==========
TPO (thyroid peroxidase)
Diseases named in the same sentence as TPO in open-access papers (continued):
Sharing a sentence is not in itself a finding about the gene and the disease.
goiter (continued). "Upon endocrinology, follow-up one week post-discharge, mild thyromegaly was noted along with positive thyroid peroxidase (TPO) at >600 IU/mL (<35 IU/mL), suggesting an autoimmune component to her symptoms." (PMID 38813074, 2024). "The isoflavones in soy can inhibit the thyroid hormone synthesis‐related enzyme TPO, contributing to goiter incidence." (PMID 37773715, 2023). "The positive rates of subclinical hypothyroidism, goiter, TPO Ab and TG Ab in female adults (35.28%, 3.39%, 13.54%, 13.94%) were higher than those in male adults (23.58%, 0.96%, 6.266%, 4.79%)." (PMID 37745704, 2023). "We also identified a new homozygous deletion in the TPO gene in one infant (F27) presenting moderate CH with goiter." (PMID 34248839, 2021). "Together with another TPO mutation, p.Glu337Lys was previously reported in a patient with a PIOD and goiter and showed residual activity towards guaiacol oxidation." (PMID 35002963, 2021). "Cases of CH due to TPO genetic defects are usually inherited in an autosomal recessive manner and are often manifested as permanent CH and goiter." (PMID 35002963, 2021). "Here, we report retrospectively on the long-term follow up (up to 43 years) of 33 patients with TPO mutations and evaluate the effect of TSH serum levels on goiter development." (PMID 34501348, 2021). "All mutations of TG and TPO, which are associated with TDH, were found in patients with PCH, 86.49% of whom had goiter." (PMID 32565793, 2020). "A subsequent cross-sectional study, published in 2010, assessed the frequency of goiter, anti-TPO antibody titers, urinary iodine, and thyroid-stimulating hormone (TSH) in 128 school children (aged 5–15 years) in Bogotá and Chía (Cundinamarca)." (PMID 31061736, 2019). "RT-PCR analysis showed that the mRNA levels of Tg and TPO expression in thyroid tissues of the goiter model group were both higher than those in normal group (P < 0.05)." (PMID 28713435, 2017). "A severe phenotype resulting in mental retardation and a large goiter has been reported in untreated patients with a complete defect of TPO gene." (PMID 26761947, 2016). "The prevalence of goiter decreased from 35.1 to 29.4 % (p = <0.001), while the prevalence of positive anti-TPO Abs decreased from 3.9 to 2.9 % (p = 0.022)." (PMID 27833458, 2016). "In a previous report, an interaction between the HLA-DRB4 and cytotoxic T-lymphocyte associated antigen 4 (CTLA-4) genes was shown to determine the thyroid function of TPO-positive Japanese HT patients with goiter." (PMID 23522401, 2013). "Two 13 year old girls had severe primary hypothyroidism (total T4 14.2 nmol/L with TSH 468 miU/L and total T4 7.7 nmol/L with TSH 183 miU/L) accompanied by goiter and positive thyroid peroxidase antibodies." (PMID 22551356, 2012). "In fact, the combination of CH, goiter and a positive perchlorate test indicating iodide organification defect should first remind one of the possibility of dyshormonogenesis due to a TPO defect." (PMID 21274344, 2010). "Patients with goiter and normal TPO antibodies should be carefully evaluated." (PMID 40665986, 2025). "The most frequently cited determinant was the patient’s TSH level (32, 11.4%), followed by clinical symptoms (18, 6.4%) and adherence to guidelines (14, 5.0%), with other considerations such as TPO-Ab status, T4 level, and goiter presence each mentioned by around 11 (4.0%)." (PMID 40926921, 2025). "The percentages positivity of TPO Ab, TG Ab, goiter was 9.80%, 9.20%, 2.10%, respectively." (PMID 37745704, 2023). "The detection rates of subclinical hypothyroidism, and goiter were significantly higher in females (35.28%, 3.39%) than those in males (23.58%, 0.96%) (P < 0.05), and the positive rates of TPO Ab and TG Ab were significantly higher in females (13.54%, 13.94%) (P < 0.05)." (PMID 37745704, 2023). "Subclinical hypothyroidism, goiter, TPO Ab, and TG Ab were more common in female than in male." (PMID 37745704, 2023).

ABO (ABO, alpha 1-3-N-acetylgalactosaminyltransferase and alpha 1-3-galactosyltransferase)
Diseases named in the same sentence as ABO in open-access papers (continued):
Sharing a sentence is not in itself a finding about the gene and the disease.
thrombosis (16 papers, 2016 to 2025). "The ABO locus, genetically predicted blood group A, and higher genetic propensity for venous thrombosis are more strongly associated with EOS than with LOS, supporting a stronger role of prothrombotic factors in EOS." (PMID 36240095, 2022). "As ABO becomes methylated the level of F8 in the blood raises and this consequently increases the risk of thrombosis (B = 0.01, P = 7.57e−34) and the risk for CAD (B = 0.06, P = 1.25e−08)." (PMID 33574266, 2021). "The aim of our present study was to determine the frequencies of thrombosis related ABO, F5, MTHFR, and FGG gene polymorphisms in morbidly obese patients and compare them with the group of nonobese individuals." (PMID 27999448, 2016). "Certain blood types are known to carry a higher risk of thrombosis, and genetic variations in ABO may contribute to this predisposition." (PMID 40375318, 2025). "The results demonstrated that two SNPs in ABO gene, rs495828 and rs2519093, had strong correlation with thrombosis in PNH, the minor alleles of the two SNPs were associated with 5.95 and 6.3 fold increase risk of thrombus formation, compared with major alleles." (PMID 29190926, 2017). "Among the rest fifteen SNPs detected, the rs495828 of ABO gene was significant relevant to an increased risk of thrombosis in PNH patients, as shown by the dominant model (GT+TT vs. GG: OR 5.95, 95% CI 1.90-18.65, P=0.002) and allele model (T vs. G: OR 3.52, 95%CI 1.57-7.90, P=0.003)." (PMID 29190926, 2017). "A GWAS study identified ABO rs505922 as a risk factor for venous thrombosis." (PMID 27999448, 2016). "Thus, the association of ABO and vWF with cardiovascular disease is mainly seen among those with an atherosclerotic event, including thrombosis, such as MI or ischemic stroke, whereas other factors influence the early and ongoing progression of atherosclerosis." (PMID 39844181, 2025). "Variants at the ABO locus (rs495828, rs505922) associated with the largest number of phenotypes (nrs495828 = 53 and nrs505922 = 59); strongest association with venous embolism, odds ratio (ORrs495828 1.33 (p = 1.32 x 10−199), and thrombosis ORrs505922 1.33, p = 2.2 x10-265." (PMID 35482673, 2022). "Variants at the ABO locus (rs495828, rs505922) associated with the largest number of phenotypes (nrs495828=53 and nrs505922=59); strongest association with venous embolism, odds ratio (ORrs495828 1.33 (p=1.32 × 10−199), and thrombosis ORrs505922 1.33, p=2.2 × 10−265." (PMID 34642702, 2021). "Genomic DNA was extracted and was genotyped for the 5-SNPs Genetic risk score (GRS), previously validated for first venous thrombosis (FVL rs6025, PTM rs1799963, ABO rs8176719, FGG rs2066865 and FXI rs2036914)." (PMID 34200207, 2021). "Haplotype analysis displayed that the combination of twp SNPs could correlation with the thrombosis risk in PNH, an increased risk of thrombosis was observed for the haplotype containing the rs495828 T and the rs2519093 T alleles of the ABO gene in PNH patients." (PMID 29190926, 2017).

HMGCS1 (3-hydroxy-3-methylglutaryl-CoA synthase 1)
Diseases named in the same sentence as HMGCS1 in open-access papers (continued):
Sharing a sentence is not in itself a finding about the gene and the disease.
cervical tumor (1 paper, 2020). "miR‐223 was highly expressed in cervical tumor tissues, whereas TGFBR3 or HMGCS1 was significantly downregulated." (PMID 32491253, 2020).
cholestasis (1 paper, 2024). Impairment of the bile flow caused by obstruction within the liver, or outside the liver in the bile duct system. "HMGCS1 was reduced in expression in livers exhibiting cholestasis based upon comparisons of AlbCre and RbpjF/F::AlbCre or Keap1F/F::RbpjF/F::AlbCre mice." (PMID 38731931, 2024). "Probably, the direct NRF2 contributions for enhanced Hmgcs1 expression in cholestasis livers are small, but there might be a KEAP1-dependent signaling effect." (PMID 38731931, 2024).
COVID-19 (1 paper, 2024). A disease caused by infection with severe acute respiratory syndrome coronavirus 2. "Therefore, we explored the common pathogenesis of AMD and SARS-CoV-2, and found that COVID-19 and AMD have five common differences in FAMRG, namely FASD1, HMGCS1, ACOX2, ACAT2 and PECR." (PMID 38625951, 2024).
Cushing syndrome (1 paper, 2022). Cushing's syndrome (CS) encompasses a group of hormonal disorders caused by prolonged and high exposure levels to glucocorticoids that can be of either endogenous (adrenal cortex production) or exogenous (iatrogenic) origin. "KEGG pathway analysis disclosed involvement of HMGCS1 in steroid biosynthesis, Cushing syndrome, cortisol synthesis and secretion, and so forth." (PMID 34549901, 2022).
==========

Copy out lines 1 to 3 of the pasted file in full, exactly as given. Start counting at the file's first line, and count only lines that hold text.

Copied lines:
TPO (thyroid peroxidase)
Diseases named in the same sentence as TPO in open-access papers (continued):
Sharing a sentence is not in itself a finding about the gene and the disease.